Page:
Steep dip in April air cargo demand: IATA
THE latest figures from the International Air Transport Association (IATA) show that air cargo recorded its steepest ever decline in volumes in April, but a greater reduction in capacity resulted in load factors jumping by the highest amount on record
THE latest figures from the International Air Transport Association (IATA) show that air cargo recorded its steepest ever decline in volumes in April, but a greater reduction in capacity resulted in load factors jumping by the highest amount on record.
The statistics highlight the volatility experienced in the air cargo market in recent months, with demand in cargo tonne km (CTK) terms dropping by 27.7 per cent year on year in April, while capacity for was down by the greater amount of 42 per cent in terms of available CTK (ACTK). As a result, airlines saw their cargo load factor improve by 11.5 percentage points to 58 per cent.
'The magnitude of the rise suggests that there is significant demand for air cargo which cannot be met owing to the cessation of most passenger flights,' IATA said.
IATA said that the capacity decline was largely the result of a 75 per cent reduction in belly capacity during the month, while freighter capacity increased by 15 per cent.
IATA director general and chief executive Alexandre de Juniac reiterated calls for governments to reduce the amount of red tape around cargo. 'There is a severe capacity crunch in air cargo,' he said.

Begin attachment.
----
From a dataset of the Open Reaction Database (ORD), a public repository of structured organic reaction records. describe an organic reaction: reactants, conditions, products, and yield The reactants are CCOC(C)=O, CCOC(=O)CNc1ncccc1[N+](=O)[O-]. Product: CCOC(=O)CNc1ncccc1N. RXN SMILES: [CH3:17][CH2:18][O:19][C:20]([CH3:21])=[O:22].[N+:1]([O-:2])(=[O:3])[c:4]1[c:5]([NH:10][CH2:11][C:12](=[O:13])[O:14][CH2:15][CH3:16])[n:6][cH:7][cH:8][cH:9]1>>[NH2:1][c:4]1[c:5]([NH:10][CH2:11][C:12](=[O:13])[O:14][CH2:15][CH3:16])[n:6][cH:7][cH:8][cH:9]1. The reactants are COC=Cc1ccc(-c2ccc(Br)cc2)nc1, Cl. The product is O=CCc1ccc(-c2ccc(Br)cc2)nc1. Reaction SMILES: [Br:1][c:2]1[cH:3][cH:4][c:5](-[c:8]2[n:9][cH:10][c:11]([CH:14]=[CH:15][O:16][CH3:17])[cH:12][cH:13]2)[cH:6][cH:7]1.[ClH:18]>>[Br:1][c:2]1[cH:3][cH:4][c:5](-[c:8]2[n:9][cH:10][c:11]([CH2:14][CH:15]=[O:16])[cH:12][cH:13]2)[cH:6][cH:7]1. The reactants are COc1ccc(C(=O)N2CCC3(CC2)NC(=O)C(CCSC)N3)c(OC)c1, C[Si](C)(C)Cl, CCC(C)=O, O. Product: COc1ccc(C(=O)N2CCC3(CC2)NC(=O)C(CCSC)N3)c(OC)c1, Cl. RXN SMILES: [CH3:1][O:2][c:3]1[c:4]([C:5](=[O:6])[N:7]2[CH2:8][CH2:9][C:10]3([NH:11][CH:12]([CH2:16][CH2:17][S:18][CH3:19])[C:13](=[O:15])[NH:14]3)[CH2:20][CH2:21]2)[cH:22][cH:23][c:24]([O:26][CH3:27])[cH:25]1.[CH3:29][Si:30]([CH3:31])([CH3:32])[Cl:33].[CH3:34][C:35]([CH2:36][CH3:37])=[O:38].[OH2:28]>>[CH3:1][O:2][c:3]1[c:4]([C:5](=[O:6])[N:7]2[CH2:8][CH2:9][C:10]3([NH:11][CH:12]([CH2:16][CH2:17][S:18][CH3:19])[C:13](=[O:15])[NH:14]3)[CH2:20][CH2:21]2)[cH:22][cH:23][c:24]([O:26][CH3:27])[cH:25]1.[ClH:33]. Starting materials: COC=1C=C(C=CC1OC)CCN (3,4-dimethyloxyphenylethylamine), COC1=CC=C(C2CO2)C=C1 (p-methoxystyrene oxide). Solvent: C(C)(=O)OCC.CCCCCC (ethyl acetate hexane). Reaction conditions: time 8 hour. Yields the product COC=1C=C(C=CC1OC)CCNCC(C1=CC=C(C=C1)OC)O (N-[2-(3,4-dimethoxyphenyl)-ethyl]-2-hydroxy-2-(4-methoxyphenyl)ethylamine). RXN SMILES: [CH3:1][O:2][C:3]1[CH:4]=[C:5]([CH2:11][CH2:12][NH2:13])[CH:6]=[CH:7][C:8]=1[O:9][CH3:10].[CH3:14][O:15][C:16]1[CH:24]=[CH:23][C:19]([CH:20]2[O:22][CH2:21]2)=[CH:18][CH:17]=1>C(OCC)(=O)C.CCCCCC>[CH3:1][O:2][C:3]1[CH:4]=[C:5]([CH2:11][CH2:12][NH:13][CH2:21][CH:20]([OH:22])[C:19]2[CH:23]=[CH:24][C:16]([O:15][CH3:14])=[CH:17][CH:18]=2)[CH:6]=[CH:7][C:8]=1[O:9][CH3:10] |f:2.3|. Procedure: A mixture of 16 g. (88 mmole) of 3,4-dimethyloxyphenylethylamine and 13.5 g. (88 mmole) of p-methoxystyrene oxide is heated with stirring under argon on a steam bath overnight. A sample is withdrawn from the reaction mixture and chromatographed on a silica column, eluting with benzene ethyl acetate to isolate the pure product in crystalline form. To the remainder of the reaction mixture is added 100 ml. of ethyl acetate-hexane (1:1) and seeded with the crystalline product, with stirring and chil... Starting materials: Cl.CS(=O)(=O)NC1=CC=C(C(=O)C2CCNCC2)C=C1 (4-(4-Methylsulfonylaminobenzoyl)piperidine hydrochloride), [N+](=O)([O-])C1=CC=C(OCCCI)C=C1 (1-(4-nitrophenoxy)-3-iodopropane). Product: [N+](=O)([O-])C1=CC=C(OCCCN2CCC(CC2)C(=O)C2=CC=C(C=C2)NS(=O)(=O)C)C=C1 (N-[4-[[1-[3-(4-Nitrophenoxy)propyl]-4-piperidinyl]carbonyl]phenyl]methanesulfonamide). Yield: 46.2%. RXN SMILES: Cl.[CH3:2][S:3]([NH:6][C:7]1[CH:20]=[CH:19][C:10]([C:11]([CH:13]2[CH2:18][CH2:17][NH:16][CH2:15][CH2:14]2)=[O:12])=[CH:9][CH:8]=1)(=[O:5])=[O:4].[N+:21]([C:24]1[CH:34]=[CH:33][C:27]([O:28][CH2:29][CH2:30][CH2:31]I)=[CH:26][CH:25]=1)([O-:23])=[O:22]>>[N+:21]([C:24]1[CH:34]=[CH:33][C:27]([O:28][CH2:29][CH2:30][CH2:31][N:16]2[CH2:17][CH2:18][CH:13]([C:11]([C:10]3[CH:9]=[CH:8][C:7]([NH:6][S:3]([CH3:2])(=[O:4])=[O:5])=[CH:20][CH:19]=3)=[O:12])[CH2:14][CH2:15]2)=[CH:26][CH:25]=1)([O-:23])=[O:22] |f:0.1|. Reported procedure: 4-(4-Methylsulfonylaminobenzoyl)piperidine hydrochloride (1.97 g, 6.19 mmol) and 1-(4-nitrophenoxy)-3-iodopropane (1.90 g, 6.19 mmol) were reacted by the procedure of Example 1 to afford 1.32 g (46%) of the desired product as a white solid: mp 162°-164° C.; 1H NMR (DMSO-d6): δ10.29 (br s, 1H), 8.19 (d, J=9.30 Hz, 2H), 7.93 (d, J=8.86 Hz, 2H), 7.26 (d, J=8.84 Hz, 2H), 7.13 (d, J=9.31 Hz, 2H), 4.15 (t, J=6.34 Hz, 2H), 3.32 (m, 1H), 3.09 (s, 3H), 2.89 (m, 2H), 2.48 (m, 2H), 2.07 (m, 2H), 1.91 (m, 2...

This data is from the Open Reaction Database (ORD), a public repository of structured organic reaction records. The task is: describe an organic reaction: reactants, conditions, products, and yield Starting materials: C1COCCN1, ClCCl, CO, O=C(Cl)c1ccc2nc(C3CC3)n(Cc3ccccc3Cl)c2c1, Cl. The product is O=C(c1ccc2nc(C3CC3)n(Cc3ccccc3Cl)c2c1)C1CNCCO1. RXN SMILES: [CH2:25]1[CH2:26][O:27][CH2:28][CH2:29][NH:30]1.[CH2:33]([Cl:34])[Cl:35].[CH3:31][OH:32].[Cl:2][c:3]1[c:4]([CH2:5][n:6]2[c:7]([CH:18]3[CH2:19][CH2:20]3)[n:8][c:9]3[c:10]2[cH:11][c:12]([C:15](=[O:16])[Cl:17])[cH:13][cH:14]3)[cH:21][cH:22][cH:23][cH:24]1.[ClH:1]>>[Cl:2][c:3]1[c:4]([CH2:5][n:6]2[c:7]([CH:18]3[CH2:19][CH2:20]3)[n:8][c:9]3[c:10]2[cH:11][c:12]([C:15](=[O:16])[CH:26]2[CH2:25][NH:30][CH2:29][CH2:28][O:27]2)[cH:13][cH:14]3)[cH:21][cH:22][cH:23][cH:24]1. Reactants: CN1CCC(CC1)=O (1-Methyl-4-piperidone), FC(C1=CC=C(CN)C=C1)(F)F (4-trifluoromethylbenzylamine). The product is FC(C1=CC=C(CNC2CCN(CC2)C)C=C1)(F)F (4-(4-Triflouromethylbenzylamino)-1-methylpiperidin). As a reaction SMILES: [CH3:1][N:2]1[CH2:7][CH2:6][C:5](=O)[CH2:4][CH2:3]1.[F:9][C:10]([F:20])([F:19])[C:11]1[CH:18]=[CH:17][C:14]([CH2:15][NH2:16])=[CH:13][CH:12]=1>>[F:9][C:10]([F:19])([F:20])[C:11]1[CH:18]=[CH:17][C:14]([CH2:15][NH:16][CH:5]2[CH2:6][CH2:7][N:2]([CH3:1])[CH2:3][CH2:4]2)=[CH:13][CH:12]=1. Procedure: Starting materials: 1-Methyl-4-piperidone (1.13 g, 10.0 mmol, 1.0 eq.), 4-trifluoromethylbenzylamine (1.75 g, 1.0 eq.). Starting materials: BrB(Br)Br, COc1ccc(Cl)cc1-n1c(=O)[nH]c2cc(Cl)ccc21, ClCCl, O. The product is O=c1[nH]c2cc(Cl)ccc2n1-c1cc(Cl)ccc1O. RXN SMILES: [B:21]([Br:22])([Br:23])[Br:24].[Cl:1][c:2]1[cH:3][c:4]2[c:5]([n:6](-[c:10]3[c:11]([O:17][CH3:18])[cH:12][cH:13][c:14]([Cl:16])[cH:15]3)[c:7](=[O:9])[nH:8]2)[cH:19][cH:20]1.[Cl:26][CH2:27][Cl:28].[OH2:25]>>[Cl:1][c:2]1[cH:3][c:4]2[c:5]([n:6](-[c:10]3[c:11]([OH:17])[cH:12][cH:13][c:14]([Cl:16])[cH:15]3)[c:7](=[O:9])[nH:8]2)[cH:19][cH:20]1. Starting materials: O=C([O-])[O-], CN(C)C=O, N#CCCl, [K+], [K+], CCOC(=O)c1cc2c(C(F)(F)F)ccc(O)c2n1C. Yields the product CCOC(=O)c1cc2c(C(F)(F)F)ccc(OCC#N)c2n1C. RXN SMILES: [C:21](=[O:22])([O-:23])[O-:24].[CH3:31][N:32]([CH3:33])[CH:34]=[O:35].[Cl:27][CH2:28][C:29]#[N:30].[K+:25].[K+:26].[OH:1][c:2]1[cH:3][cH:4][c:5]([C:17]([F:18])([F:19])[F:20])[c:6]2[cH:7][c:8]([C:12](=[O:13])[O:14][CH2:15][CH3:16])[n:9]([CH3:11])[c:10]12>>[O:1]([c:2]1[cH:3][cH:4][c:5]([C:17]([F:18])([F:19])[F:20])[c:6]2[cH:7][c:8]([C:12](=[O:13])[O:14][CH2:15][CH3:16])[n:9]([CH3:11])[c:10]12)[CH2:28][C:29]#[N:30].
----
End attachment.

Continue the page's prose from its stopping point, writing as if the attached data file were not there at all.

'The result is damaging global supply chains with longer shipping times and higher costs. Airlines are deploying as much capacity as possible, including special charter operations and the temporary use of passenger cabins for cargo.
'Governments need to continue to ensure that vital supply lines remain open and efficient.
'While many have responded with speed and clarity to facilitate the movement of cargo, government red tape - particularly in Africa and Latin America - is preventing the industry from flexibly deploying aircraft to meet the demands of the pandemic and the global economy.'
As for regional performance, IATA said that airlines based in Asia-Pacific saw demand for international air cargo fall by 31 per cent in April 2020, compared to the same period a year earlier. But, the large Asia-North America market recorded a lower 7.3 per cent decline due to the rise in movement of personal protective equipment (PPE).
North American carriers reported a fall in demand of 11.5 per cent year on year in April, which was the smallest contraction of all regions. 'While still a significant drop, it remains less than the decline seen at the height of the global financial crisis in April 2009 (-32.3 per cent),' IATA said.
Europe-based airlines reported a 33.7 per cent drop in cargo volumes in April, much sharper than the outcome for March (-18.8 per cent).
In the Middle East, carriers reported a decline of 36.3 per cent year on year in April, significantly worse than 14.4 per cent fall in March.
Latin America-based airlines posted the sharpest fall - a 43.7 per cent year on year decline. Africa-based airlines saw year-on-year demand fall by 21.7 per cent.